a couple cars backed up at the tolls. >> time is just about 4:41. >> the phone hacking scandal in britain comes closer than ever to rupert murdoch. the resignation that is front page news this morning. and study on drivers have researchers doing a double take over the results. grandma and grandpa versus mom and dad when kids are in the back seat. >>> welcome back. it's now 4:43. monday morning and now time to get back to work. it looks like a nice day. as far as traffic goes, update on embarcadero and talk to sue hall about that. >>> more news. bbc says rebecca brooks will testify tomorrow in front of a committee examining the phone hacking scandal. lawmakers are expected to grill rupert murdoch. it has led to another resignation and arrest. london's police chief quit yesterday what was linked to the news of the world editor that was arrested in the scandal. brooks was arrested and realized on bail after 12 hours in police custody. >> there is no way where reporter can come in page 1 story, how did you get that story? >> brooks is to be arrested into murdoch's papers. they are accused of
carolina that follows new hampshire. jack, thank you. let's go to britain right now where the scandal surrounding rupert murdoch's media empire is growing. a former "news of the world" reporter who blew the whistle on allegations of phone hacking has reportedly been found dead. police are treating it as an unexplained but not, at least for now, suspicious death. other new developments. in the scandal, the british prime minister david cameron says he'll request a special session of parliament on wednesday. a separate investigation of police corruption is widening after a second top london police official resigned. all this just hours before murdoch faces british law marngs cnn senior international correspondent dan rivers is in london. >> well, wolf, the phone hacking scandal is about to reach its incredibly dramatic climax as rupert and james murdoch arrive at the palace of westminster behind me to face probing questions from politicians about how much they knew about the illegal activities going on in some of their newspapers. >>> when big ben strikes 2:30 in london, the bell will be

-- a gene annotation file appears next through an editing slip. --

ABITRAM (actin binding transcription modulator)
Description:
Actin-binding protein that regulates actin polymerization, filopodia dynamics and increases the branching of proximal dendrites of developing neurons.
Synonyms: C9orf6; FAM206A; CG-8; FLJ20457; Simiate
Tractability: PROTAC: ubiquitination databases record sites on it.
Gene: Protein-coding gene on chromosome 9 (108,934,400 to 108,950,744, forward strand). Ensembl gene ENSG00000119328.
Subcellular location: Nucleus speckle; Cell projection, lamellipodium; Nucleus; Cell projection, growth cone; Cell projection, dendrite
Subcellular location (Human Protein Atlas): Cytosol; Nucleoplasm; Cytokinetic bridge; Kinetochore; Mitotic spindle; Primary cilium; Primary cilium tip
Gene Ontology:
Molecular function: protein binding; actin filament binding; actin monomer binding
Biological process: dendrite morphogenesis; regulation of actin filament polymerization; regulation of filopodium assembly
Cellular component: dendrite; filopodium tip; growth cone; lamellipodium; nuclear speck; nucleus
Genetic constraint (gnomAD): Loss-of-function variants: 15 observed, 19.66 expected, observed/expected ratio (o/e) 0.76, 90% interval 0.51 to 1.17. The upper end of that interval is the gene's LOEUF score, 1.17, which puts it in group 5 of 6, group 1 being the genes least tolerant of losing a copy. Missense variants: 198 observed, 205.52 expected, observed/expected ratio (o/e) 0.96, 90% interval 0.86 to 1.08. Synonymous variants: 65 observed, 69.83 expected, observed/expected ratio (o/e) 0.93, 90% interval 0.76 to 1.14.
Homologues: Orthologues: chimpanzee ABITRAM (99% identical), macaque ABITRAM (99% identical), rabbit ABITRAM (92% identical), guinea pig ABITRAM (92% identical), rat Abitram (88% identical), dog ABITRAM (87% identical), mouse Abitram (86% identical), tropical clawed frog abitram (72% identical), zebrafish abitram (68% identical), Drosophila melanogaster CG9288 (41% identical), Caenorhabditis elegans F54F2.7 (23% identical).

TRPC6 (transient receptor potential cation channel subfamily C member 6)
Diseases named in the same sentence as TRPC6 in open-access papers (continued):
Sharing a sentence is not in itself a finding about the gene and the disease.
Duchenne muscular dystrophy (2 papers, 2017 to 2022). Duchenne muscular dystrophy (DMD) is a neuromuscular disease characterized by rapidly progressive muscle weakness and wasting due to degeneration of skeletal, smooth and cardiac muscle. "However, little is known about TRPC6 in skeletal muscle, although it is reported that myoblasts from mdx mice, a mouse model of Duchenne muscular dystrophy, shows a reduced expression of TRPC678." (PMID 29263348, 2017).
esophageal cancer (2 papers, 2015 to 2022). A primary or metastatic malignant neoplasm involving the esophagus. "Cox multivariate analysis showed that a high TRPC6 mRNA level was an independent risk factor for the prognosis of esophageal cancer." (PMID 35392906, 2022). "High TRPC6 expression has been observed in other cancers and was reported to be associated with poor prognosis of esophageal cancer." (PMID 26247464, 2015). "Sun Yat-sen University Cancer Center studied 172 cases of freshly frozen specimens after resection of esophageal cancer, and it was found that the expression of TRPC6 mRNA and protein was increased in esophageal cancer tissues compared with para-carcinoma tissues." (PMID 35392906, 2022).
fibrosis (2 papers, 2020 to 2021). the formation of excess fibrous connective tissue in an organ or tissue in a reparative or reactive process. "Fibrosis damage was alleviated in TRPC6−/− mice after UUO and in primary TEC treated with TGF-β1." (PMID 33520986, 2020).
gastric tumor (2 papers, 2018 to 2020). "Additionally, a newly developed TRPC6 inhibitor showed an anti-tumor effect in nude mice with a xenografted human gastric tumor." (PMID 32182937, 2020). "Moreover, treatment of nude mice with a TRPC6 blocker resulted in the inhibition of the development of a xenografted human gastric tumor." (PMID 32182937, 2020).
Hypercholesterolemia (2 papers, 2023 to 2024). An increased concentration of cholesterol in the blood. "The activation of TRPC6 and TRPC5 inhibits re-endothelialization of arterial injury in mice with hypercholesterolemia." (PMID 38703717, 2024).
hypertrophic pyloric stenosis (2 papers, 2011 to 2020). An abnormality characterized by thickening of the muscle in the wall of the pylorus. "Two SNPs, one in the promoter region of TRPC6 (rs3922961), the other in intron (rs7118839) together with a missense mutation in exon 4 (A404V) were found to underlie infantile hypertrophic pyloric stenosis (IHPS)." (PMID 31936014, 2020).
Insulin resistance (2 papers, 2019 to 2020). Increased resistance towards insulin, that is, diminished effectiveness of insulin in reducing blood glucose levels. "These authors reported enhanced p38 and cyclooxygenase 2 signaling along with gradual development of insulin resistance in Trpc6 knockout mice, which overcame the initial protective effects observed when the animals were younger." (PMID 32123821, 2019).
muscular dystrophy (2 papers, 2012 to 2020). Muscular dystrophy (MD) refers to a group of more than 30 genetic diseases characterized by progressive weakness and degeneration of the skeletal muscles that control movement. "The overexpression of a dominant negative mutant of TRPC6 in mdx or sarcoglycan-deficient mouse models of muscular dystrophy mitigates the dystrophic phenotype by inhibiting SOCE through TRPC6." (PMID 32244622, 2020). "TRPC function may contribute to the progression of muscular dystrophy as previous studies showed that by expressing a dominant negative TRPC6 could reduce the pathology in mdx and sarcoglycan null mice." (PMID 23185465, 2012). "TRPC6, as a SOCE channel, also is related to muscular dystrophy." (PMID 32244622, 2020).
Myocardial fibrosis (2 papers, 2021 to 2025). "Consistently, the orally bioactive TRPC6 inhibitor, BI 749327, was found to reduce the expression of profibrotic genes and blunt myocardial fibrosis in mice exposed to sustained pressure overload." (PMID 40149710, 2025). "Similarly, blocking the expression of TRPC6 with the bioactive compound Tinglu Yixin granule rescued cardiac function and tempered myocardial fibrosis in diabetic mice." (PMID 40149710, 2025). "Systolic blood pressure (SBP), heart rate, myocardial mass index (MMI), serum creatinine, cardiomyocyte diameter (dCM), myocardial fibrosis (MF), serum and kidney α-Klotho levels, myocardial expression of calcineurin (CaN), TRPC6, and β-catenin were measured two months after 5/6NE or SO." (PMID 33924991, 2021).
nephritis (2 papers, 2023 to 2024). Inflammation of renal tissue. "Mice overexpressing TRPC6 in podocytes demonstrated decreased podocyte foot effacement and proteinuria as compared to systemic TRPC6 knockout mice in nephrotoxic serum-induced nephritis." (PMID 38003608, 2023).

, but there will be overflow rooms with tvs. this is must see tv today for all of britain and elsewhere. as one politician here put it, the three musketeers of the murdoch media empire and that phone hacking scandal will appear later today. now, they'll be grilled by ten members of a select committee on media. these hearings will only last for an hour. murdoch and another hour for rebecca brooks, who was the chief executive of murdoch's british holdings until she resigned last week. now, members of parliament will try to get the murdochs and brooks to commit themselves to say things on record that could be used against them later. especially if what they say turns out to be misleading. they will be speaking on oath, but on honor. the murdochs and rebecca brooks, on the other hand, will likely try to be as contrite as possible. it's been their strategy of late. apologize, apologize, apologize. no doubt, there will be questions specifically to james murdoch, who had admitted to giving phone hacking victims huge payouts. over $1 million each back in 2008 to buy their silence. we're sure he will be questioned abou